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What Will It Cost to End My Mortgage Early?

A surprising proportion of people need to get out of their mortgage before the term is up. Expert Scott Allan explains how to work out how much it will cost you

By
Mortgage Expert
March 23, 2016






Tearing up mortgage

I get asked all the time by clients, agents, referral partners and even other mortgage brokers: how much does it cost to end a mortgage term early? The typical question is, “We have signed up for a five-year term and need/want to sell; how much will it cost to get out of it?”

More than half of all mortgages in Canada are closed early, with some stats showing that number approaching 70 per cent. People move, jobs change, owners cash out; life happens. “Uncertainty is the only certainty there is…” The 2015 Ombudsman for Banking Services and Investment (OSBI) Annual Report ranked mortgage prepayments penalties as the second most contentious banking issue in Canada, right after fraud. So OSBI’s statistics show that people complain to them about criminals assuming their identities and draining their savings accounts only slightly more than the penalty that accompanies leaving their mortgage early? Eyebrow-raising stuff.

So, how much does it cost? Well the answer is… There is no definitive answer. Lenders charge what they call “prepayment penalties” in two different ways: a three-month interest penalty or an Interest Rate Differential (IRD) penalty.

1. Three-month interest penalty. They ding you for the amount of profit they would have made in 3 months off of your mortgage. It’s not a full three months of mortgage payments, only the interest portion, not the part that would have paid down your principal. You will not find this formula at any of the Big Five banks, but some “monoline” lenders, those whose only business is mortgages, attempt to differentiate themselves by offering this approach.

2. Three-month interest or Interest Rate Differential penalty, whichever is larger. This is the most common method used by both the Big Five banks and monoline lenders. They will use scenario #1 above when it suits them (that is, they make more money), or they will use an IRD penalty when it earns them more, which is often the case.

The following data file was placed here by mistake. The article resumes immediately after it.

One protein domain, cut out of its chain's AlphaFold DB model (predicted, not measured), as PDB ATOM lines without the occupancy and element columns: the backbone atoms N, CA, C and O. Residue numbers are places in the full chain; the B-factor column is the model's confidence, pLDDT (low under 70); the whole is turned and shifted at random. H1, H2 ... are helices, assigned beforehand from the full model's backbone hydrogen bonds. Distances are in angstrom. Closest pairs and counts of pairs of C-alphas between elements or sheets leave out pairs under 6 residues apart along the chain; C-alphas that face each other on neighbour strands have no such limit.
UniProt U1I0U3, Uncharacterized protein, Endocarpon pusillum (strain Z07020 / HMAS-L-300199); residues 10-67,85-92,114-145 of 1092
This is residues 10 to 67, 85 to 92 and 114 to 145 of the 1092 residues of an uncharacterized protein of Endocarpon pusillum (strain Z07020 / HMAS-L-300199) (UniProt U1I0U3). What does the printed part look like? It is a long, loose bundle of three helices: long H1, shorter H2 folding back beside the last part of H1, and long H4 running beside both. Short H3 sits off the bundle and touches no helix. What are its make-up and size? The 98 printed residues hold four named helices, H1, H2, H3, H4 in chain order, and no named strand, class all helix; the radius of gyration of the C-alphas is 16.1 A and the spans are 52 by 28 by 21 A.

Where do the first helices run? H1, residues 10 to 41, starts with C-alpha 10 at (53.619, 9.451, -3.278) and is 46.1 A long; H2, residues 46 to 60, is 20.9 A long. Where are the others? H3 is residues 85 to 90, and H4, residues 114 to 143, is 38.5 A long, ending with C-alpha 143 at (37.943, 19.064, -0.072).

So how does each system work?

1. Three-month interest penalty. For $500,000 at 2.79 per cent fixed for five years, your mortgage payment would be $2,312 per month. Depending on which period you are in, as the proportion of interest to principal paid lowers as they outstanding amount lowers, will determine how much your penalty is. The first payment is $1,175 to the principal and $1,137 for interest so we will use it and multiply it by three = $3,411

2. Big Bank IRD penalty. We must break the IRD down further because of the way big banks calculate it versus monoline lenders. Both use, as the name indicates, a change in the interest rate to calculate their prepayment penalty, but the Big Banks add a further wrinkle to the equation. Have you ever noticed that the rate on their website is way, way higher than the industry best or even what they would end up giving you if you sat down with them? I will calculate below the prepayment penalty for a mortgage that is broken after two years on a five-year mortgage term at 2.79 per cent fixed.

Mortgage

$500,000

Approved interest rate

2.79%

Posted interest rate at approval

4.74%

Total discount given at approval

1.95%

Current posted 3-year interest rate

3.79%

Remaining mortgage term

3 years

 

You take the amount of the mortgage outstanding, $500,000, and multiply it by the approved interest rate, 2.79 per cent minus the current posted three-year interest rate, 3.79 per cent minus the discount at approval1.95 per cent and multiply all that by the remaining mortgage term, which here is three years.

$500,000 X [2.79% – (3.79% - 1.95%)] X 3 = $14,250

3. Monoline IRD penalty. Similar to the Big Bank IRP, except that you don’t calculate any discount from some fictional “posted rate” that no one ever actually pays. I will calculate below the prepayment penalty for the same mortgage, also broken after two years on a five-year mortgage term at 2.79 per cent fixed.

Mortgage

$500,000

Approved five-year interest rate

2.79%

Current three-year interest rate

2.49%

Difference in approved vs. current

.30%

Remaining mortgage term

Three years

 

You take the amount of the mortgage outstanding, $500,000, and multiply it by the difference in the approved rate vs. the current 3-year rate, .30%,then multiply by the remaining mortgage term, three years.

$500,000 X .30% (or .0030) X 3 = $4,500

The best-case scenario is that you need to sell and plan to buy a new home right away, your mortgage broker had the foresight to choose a portable mortgage product for you, one that can be transferred from property to property, and you can simply “port” the existing mortgage over to the new property. You’ll pay some lawyer fees to switch the title, some paperwork if the value of the new home is higher or lower and you’re done.

The worst-case scenario is that you want to sell and don’t plan on buying right away. That’s when one of the scenarios above comes into play. As you can see from the calculations above, the Big Bank IRD penalty is $14,250, the monoline IRD penalty is $4,500 and the three-month interest penalty would be around $3,411. Some hefty variances and something to keep in mind when selecting your next mortgage.


Scott Allan has been a mortgage broker with Centum Pacific Mortgages since 2014, and began his career in mortgages in 2011. He previously worked at the Homeowner Protection Office at BC Housing and the BC Ministry of Finance’s Financial Institutions Commission.
© Copyright 2017

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